I rise today to address a growing problem throughout our country, which is the militarization of local law enforcement agencies. The New York
Times recently reported that police departments have received thousands of pieces of camouflage and night-vision equipment and hundreds of silencers, armored cars, and aircraft directly from the Department of Defense. These are military weapons.
I think this is appalling. That is why my amendment would prohibit the Department of Defense from gifting excess equipment, such as aircraft—including drones—armored vehicles, grenade launchers, silencers, and bombs to local police departments. Those weapons have no place in our streets, regardless of who may be deploying them.
As The New York Times article ‘‘War Gear Flows to Police Departments’’ explains:
Police SWAT teams are now deployed tens of thousands of times each year, increasingly for routine jobs. Masked, heavily armed police officers in Louisiana raided a nightclub in 2006 as part of a liquor inspection. In Florida in 2010, officers in SWAT gear and with guns drawn carried out raids on barbershops that mostly led only to charges of ‘‘bar-bering without a license.’’
One South Carolina sheriff’s department now takes a new tank that it received from the Department of Defense with a mounted .50-caliber gun to schools and community events. The department’s spokesman calls that tank a ‘‘conversation starter.’’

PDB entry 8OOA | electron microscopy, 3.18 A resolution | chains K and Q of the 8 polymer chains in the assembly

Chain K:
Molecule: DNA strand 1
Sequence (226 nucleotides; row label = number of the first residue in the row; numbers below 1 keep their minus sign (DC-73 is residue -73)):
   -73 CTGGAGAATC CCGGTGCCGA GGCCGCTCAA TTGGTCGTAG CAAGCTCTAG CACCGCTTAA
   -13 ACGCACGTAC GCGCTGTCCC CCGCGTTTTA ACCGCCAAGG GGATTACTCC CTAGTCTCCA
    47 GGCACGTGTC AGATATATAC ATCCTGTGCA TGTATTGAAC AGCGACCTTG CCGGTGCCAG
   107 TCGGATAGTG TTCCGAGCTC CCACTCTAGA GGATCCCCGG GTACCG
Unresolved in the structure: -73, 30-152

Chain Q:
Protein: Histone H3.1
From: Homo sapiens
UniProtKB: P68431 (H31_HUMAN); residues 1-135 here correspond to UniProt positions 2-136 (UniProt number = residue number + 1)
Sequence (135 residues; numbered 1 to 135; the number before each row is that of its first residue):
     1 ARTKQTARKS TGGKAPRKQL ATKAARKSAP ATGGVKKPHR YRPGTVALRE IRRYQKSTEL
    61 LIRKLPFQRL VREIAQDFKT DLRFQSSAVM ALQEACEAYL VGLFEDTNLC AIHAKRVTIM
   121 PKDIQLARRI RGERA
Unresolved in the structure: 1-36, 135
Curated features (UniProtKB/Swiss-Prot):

I don’t think this is the way I want my America to be. I think we should help our police act like public servants, not like warriors at war.
I think we should facilitate a view of America where the streets are safe and they don’t resemble a war zone, no matter who is deploying that equipment. We don’t want America to look like an occupied territory.
I hope for the support of my colleagues, and I reserve the balance of my time.
Mr. FRELINGHUYSEN. Madam Chair, I rise in opposition to the amendment.
The Acting CHAIR. The gentleman from New Jersey is recognized for 5 minutes.
Mr. FRELINGHUYSEN. The Department of Defense Excess Property Program provides surplus military equipment to State and local civilian law enforcement agencies for use in counternarcotics, counterterrorism operations, and to enhance officer safety.
It has provided aircraft, including helicopters and small planes; four-wheel drive vehicles, such as pickup trucks and ambulances that can be used for mobile command vehicles with search warrant; entry teams; it has provided vests and helmets to protect officers, as well as other equipment.
Coming from a State and a region which suffered many deaths on September 11, 2001, we welcome this equipment. It is not misused, and the law enforcement agencies in the Northeast and throughout the country that benefit from this equipment have used it to make sure that all of our citizens are protected.